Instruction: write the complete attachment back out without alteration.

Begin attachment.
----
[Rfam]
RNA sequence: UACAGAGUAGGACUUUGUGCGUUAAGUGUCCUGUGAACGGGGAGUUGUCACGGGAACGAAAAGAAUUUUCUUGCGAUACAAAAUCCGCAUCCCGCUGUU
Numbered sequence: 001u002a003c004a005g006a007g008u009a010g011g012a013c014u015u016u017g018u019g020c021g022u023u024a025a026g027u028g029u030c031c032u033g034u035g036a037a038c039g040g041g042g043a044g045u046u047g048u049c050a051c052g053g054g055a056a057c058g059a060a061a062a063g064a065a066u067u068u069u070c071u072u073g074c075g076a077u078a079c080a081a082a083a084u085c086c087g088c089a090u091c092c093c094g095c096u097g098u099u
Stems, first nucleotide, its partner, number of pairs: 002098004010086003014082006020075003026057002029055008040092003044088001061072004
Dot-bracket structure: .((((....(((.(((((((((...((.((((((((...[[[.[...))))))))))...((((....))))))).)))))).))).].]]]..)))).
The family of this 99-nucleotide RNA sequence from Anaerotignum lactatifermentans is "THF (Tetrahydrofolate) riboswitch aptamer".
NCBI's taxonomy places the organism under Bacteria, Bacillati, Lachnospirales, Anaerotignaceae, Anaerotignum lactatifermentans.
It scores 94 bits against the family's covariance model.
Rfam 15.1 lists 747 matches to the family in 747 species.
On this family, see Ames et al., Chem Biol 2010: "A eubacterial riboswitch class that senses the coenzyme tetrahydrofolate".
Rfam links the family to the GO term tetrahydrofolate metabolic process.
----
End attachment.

[Rfam]
RNA sequence: UACAGAGUAGGACUUUGUGCGUUAAGUGUCCUGUGAACGGGGAGUUGUCACGGGAACGAAAAGAAUUUUCUUGCGAUACAAAAUCCGCAUCCCGCUGUU
Numbered sequence: 001u002a003c004a005g006a007g008u009a010g011g012a013c014u015u016u017g018u019g020c021g022u023u024a025a026g027u028g029u030c031c032u033g034u035g036a037a038c039g040g041g042g043a044g045u046u047g048u049c050a051c052g053g054g055a056a057c058g059a060a061a062a063g064a065a066u067u068u069u070c071u072u073g074c075g076a077u078a079c080a081a082a083a084u085c086c087g088c089a090u091c092c093c094g095c096u097g098u099u
Stems, first nucleotide, its partner, number of pairs: 002098004010086003014082006020075003026057002029055008040092003044088001061072004
Dot-bracket structure: .((((....(((.(((((((((...((.((((((((...[[[.[...))))))))))...((((....))))))).)))))).))).].]]]..)))).
The family of this 99-nucleotide RNA sequence from Anaerotignum lactatifermentans is "THF (Tetrahydrofolate) riboswitch aptamer".
NCBI's taxonomy places the organism under Bacteria, Bacillati, Lachnospirales, Anaerotignaceae, Anaerotignum lactatifermentans.
It scores 94 bits against the family's covariance model.
Rfam 15.1 lists 747 matches to the family in 747 species.
On this family, see Ames et al., Chem Biol 2010: "A eubacterial riboswitch class that senses the coenzyme tetrahydrofolate".
Rfam links the family to the GO term tetrahydrofolate metabolic process.